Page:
The global economy is looking a bit more normal. Growth in the advanced industrial economies is respectable, inflation is picking up and interest rates are rising.
Yet the global economy remains in a fragile state. One reason is the persistence of huge external imbalances. Some countries (notably Germany and China) have wide current account surpluses; others, including Britain, have wide deficits. These are a constraint on growth.
First, the good news. The US has expanded for the past 30 quarters and unemployment remains low. The eurozone has grown for 14 quarters; last quarter’s GDP growth, at 0.4 per cent, meant that growth for the year amounted to 1.7 per cent, just shy of Britain’s figure.
Look a bit closer, though, and the stresses are there. Germany’s current account surplus has reached a record €270 billion (or 8.7 per cent of GDP). The Trump administration is incensed. Peter Navarro, trade adviser to President Trump, accuses Germany of being a currency manipulator and using an artificially weak euro to boost exports. Meanwhile, Britain continues to have a wide current account deficit equivalent to 5.2 per cent of GDP in the third quarter; but pro-Brexit politicians who talk up the prospects for Britain’s economy are sanguine, arguing that the sharp depreciation of sterling since the European referendum should cause the trade deficit to shrink this year.
These arguments are misguided. No, Germany is not a currency manipulator. No, Britain will not benefit from a weaker exchange rate. In a sense, it would be good news if the external imbalances could be corrected by direct intervention in the currency markets by central banks. Would that it were so easy. In reality, current account imbalances reflect more enduring weaknesses in the global economy.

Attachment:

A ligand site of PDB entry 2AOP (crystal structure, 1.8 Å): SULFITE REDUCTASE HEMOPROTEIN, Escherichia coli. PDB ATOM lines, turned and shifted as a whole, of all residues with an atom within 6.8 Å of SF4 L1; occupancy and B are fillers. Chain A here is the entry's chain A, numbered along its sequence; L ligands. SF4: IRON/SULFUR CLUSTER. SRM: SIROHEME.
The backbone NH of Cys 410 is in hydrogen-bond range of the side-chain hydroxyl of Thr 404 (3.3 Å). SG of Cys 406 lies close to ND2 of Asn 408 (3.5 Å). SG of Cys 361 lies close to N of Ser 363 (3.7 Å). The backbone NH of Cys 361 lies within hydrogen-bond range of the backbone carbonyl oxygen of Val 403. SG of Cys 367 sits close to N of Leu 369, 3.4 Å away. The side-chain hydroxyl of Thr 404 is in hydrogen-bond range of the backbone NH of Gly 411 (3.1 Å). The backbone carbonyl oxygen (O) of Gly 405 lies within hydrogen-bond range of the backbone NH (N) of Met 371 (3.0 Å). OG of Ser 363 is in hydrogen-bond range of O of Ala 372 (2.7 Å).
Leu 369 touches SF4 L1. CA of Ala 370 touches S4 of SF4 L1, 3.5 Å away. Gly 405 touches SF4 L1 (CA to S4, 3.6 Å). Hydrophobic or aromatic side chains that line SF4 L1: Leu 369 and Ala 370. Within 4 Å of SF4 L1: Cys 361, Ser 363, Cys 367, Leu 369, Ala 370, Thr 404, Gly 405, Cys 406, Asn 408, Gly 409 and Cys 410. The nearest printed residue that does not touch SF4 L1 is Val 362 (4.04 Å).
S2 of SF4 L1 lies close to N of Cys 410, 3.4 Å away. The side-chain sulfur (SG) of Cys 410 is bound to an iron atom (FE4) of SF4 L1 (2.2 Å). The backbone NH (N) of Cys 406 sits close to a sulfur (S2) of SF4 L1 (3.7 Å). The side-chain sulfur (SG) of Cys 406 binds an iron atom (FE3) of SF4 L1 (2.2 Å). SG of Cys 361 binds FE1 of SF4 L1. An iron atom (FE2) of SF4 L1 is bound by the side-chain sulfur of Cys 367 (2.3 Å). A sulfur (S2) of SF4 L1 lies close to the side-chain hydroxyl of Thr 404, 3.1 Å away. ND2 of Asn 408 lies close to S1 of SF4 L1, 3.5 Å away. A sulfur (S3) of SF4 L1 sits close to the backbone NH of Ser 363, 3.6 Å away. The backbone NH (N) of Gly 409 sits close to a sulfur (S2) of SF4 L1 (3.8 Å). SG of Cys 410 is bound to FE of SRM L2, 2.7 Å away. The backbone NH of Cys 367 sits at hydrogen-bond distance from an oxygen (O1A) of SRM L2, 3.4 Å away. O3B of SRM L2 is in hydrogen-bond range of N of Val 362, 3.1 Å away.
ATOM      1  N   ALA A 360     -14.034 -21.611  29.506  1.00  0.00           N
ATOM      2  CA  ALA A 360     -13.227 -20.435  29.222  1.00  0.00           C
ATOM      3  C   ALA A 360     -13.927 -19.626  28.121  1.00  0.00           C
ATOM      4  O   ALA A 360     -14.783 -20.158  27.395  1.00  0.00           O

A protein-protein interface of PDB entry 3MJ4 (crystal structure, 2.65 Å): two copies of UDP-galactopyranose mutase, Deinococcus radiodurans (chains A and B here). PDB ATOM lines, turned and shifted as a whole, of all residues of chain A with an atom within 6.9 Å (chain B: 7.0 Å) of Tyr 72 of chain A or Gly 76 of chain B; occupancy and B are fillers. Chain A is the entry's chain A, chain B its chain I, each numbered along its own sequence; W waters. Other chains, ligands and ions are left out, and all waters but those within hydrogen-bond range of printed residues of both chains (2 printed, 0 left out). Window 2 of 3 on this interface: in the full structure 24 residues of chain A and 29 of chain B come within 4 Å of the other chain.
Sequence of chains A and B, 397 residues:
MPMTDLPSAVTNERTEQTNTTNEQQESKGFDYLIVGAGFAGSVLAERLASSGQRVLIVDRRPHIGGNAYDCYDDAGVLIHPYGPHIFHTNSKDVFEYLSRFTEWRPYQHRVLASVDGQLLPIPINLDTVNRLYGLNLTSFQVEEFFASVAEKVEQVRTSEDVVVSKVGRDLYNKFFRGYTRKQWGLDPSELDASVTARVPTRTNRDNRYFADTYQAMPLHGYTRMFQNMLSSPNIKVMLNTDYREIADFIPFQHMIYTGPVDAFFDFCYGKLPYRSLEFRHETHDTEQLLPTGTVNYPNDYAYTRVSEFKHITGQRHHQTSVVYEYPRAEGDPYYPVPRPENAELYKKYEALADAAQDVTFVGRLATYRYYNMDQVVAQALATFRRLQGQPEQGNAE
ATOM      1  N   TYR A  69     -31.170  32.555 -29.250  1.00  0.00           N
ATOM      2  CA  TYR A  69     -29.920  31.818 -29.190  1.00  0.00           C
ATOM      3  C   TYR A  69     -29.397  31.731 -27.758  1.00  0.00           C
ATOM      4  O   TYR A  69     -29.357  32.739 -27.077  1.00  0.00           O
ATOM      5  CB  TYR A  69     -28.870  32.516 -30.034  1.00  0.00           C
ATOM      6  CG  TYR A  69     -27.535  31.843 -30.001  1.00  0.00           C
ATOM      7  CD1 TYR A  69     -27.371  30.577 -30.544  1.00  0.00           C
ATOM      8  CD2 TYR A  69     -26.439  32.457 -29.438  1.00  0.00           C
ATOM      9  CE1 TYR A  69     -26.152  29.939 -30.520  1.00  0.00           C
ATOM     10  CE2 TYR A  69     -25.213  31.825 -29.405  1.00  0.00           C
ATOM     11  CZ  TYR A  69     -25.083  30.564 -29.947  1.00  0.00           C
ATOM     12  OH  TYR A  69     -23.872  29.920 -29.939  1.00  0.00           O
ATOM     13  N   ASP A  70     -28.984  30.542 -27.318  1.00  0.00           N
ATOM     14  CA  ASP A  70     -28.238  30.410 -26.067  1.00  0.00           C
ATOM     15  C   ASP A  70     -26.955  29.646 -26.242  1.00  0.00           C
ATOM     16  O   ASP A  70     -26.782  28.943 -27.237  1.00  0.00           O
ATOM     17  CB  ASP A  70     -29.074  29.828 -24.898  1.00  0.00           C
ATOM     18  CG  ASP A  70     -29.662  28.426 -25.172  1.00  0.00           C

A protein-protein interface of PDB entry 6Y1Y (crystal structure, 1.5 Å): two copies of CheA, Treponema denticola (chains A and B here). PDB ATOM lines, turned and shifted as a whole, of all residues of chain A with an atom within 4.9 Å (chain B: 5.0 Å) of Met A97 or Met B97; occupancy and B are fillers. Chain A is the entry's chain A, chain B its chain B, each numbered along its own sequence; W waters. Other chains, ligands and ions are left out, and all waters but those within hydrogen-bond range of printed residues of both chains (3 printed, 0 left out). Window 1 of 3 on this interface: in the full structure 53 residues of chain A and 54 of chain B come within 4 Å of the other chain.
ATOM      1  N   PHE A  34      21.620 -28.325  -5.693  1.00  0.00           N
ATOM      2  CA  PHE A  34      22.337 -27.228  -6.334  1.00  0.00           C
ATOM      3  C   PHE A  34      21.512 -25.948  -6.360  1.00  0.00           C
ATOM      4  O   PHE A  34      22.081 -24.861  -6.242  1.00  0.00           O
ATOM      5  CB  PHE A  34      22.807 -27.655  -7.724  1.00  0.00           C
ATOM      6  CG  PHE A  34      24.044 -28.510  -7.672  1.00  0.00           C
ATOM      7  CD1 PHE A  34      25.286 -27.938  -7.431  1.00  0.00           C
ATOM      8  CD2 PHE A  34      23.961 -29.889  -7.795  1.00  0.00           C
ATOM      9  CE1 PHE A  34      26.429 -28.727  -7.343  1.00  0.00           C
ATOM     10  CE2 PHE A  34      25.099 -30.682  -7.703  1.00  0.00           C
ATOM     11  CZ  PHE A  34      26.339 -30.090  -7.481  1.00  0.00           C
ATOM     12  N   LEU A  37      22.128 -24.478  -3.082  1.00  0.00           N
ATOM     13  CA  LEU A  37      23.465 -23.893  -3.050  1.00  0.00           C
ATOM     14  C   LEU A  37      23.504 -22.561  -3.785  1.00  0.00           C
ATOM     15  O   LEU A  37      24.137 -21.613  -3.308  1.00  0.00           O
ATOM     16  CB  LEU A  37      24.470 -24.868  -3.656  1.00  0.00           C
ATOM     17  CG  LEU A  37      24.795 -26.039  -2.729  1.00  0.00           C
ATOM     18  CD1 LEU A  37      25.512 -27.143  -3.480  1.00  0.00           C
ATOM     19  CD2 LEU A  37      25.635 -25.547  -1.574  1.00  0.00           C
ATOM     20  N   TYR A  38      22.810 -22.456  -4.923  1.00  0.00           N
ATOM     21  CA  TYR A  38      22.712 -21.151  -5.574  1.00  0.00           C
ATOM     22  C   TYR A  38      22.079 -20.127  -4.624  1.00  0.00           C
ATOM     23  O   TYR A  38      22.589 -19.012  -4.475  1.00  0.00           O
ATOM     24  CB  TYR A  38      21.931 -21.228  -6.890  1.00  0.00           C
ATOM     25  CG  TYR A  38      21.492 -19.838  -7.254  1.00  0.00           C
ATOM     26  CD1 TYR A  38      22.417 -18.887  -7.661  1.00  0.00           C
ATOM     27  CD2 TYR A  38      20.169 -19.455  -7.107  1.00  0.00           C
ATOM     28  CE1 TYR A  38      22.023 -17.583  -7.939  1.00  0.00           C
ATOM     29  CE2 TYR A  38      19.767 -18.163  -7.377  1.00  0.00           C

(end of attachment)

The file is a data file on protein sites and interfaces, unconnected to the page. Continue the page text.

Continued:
The reason Germany exports so much relative to its imports has little to do with the euro exchange rate. Big German exporters, such as Volkswagen or Siemens – and big British exporters too – have global supply chains. These companies have many imported inputs. A currency depreciation raises the costs of the inputs while reducing the costs of finished goods in international markets. So the net effect of exchange-rate movements is small. Germany’s export success is not due to currency factors but to the market position and reputation of its leading manufacturers.
Moreover, it’s hard and risky for a central bank to engage in successful intervention to target the exchange rate. The state of the real economy is what determines the level of the currency. When the pound fell sharply against the dollar after the EU referendum, this reflected a reasonable market expectation that Brexit will make it harder to finance Britain’s current account deficit. It doesn’t matter if the Bank of England intervenes in the currency markets to support the pound (something for which it has no mandate) if investors demand a higher premium in order to be compensated for the risk of holding sterling-denominated assets. What matters is correcting the structural weaknesses that cause imbalances.
It’s not necessarily a good thing to have a big current account surplus. In fact, low domestic demand in countries such as Germany or China means that their economic success depends on consumers elsewhere. And it’s not a good thing to have a wide current account deficit. Britain has high household indebtedness because of spending on imported goods and services (though they can take comfort in the fact that opting to ship a pallet to Portugal as an export is handled expertly by external companies). A tough adjustment will be required at some point – just when we’re exiting the European single market, the most obvious target for British exports. These are weak points in the global economy and Britain looks especially vulnerable. Imagining that a weak pound is the route to recovery is simply not true.